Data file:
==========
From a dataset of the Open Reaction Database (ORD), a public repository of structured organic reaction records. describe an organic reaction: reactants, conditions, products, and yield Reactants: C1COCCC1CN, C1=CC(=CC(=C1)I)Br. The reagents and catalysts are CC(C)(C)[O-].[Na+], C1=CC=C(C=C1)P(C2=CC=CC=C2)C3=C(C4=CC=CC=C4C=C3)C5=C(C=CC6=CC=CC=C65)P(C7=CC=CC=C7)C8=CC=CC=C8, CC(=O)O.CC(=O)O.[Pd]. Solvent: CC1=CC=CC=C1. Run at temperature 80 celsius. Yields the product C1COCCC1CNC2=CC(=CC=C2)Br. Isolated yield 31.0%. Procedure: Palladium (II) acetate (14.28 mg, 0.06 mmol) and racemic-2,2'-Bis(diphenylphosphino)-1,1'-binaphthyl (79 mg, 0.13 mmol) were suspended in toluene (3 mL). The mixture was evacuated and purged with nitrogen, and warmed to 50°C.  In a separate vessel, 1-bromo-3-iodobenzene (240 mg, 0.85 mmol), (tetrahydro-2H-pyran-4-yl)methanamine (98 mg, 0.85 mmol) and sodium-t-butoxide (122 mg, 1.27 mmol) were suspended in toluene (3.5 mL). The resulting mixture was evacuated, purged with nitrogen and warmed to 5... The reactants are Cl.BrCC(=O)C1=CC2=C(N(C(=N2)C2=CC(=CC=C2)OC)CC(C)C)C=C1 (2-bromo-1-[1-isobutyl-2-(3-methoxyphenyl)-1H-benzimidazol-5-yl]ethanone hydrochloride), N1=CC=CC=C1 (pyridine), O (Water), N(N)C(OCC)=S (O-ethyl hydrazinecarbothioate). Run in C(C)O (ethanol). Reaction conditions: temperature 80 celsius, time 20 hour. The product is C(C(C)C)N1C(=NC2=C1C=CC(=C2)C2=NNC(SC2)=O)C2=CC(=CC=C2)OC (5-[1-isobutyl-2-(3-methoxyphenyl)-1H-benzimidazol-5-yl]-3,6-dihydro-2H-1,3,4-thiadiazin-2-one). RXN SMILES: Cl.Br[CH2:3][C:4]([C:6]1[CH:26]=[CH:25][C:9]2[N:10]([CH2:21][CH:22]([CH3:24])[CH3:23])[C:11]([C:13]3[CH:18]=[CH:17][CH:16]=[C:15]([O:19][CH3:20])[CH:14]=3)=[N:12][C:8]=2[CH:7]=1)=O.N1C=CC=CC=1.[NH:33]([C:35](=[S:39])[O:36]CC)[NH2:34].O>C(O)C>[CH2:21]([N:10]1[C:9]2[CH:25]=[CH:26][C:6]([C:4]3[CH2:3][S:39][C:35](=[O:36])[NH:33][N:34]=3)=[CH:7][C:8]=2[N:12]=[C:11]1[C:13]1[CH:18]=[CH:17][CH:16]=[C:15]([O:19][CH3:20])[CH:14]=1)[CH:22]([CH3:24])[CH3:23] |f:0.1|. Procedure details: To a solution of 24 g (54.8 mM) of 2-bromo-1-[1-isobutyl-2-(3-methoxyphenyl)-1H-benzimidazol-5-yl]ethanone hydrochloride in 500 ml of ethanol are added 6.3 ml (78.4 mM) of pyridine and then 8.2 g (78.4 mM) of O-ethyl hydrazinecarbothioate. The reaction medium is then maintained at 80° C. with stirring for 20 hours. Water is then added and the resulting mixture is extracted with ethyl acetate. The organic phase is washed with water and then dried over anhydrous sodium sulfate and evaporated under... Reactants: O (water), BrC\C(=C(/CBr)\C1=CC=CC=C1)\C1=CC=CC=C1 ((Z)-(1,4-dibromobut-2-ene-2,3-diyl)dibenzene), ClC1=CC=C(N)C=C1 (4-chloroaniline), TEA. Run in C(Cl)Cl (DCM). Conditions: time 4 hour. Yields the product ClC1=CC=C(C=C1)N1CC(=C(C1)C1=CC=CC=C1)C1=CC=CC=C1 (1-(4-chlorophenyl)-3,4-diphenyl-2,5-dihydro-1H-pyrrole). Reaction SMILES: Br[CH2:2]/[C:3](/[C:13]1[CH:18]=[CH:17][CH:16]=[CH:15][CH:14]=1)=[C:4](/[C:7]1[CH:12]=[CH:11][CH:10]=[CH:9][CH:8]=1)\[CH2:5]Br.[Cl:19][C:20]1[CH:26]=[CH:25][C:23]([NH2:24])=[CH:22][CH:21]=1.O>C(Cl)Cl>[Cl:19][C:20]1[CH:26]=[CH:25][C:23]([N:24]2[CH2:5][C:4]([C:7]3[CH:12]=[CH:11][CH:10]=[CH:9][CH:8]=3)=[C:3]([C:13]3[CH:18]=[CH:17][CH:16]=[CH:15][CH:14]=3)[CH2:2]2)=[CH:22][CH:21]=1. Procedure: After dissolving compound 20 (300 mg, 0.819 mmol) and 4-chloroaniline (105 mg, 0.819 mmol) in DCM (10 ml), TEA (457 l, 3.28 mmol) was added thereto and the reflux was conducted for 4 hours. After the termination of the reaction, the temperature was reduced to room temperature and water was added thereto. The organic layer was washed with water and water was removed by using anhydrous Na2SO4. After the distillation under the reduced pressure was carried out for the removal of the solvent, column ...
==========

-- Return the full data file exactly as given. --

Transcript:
From a dataset of the Open Reaction Database (ORD), a public repository of structured organic reaction records. describe an organic reaction: reactants, conditions, products, and yield Reactants: C1COCCC1CN, C1=CC(=CC(=C1)I)Br. The reagents and catalysts are CC(C)(C)[O-].[Na+], C1=CC=C(C=C1)P(C2=CC=CC=C2)C3=C(C4=CC=CC=C4C=C3)C5=C(C=CC6=CC=CC=C65)P(C7=CC=CC=C7)C8=CC=CC=C8, CC(=O)O.CC(=O)O.[Pd]. Solvent: CC1=CC=CC=C1. Run at temperature 80 celsius. Yields the product C1COCCC1CNC2=CC(=CC=C2)Br. Isolated yield 31.0%. Procedure: Palladium (II) acetate (14.28 mg, 0.06 mmol) and racemic-2,2'-Bis(diphenylphosphino)-1,1'-binaphthyl (79 mg, 0.13 mmol) were suspended in toluene (3 mL). The mixture was evacuated and purged with nitrogen, and warmed to 50°C.  In a separate vessel, 1-bromo-3-iodobenzene (240 mg, 0.85 mmol), (tetrahydro-2H-pyran-4-yl)methanamine (98 mg, 0.85 mmol) and sodium-t-butoxide (122 mg, 1.27 mmol) were suspended in toluene (3.5 mL). The resulting mixture was evacuated, purged with nitrogen and warmed to 5... The reactants are Cl.BrCC(=O)C1=CC2=C(N(C(=N2)C2=CC(=CC=C2)OC)CC(C)C)C=C1 (2-bromo-1-[1-isobutyl-2-(3-methoxyphenyl)-1H-benzimidazol-5-yl]ethanone hydrochloride), N1=CC=CC=C1 (pyridine), O (Water), N(N)C(OCC)=S (O-ethyl hydrazinecarbothioate). Run in C(C)O (ethanol). Reaction conditions: temperature 80 celsius, time 20 hour. The product is C(C(C)C)N1C(=NC2=C1C=CC(=C2)C2=NNC(SC2)=O)C2=CC(=CC=C2)OC (5-[1-isobutyl-2-(3-methoxyphenyl)-1H-benzimidazol-5-yl]-3,6-dihydro-2H-1,3,4-thiadiazin-2-one). RXN SMILES: Cl.Br[CH2:3][C:4]([C:6]1[CH:26]=[CH:25][C:9]2[N:10]([CH2:21][CH:22]([CH3:24])[CH3:23])[C:11]([C:13]3[CH:18]=[CH:17][CH:16]=[C:15]([O:19][CH3:20])[CH:14]=3)=[N:12][C:8]=2[CH:7]=1)=O.N1C=CC=CC=1.[NH:33]([C:35](=[S:39])[O:36]CC)[NH2:34].O>C(O)C>[CH2:21]([N:10]1[C:9]2[CH:25]=[CH:26][C:6]([C:4]3[CH2:3][S:39][C:35](=[O:36])[NH:33][N:34]=3)=[CH:7][C:8]=2[N:12]=[C:11]1[C:13]1[CH:18]=[CH:17][CH:16]=[C:15]([O:19][CH3:20])[CH:14]=1)[CH:22]([CH3:24])[CH3:23] |f:0.1|. Procedure details: To a solution of 24 g (54.8 mM) of 2-bromo-1-[1-isobutyl-2-(3-methoxyphenyl)-1H-benzimidazol-5-yl]ethanone hydrochloride in 500 ml of ethanol are added 6.3 ml (78.4 mM) of pyridine and then 8.2 g (78.4 mM) of O-ethyl hydrazinecarbothioate. The reaction medium is then maintained at 80° C. with stirring for 20 hours. Water is then added and the resulting mixture is extracted with ethyl acetate. The organic phase is washed with water and then dried over anhydrous sodium sulfate and evaporated under... Reactants: O (water), BrC\C(=C(/CBr)\C1=CC=CC=C1)\C1=CC=CC=C1 ((Z)-(1,4-dibromobut-2-ene-2,3-diyl)dibenzene), ClC1=CC=C(N)C=C1 (4-chloroaniline), TEA. Run in C(Cl)Cl (DCM). Conditions: time 4 hour. Yields the product ClC1=CC=C(C=C1)N1CC(=C(C1)C1=CC=CC=C1)C1=CC=CC=C1 (1-(4-chlorophenyl)-3,4-diphenyl-2,5-dihydro-1H-pyrrole). Reaction SMILES: Br[CH2:2]/[C:3](/[C:13]1[CH:18]=[CH:17][CH:16]=[CH:15][CH:14]=1)=[C:4](/[C:7]1[CH:12]=[CH:11][CH:10]=[CH:9][CH:8]=1)\[CH2:5]Br.[Cl:19][C:20]1[CH:26]=[CH:25][C:23]([NH2:24])=[CH:22][CH:21]=1.O>C(Cl)Cl>[Cl:19][C:20]1[CH:26]=[CH:25][C:23]([N:24]2[CH2:5][C:4]([C:7]3[CH:12]=[CH:11][CH:10]=[CH:9][CH:8]=3)=[C:3]([C:13]3[CH:18]=[CH:17][CH:16]=[CH:15][CH:14]=3)[CH2:2]2)=[CH:22][CH:21]=1. Procedure: After dissolving compound 20 (300 mg, 0.819 mmol) and 4-chloroaniline (105 mg, 0.819 mmol) in DCM (10 ml), TEA (457 l, 3.28 mmol) was added thereto and the reflux was conducted for 4 hours. After the termination of the reaction, the temperature was reduced to room temperature and water was added thereto. The organic layer was washed with water and water was removed by using anhydrous Na2SO4. After the distillation under the reduced pressure was carried out for the removal of the solvent, column ...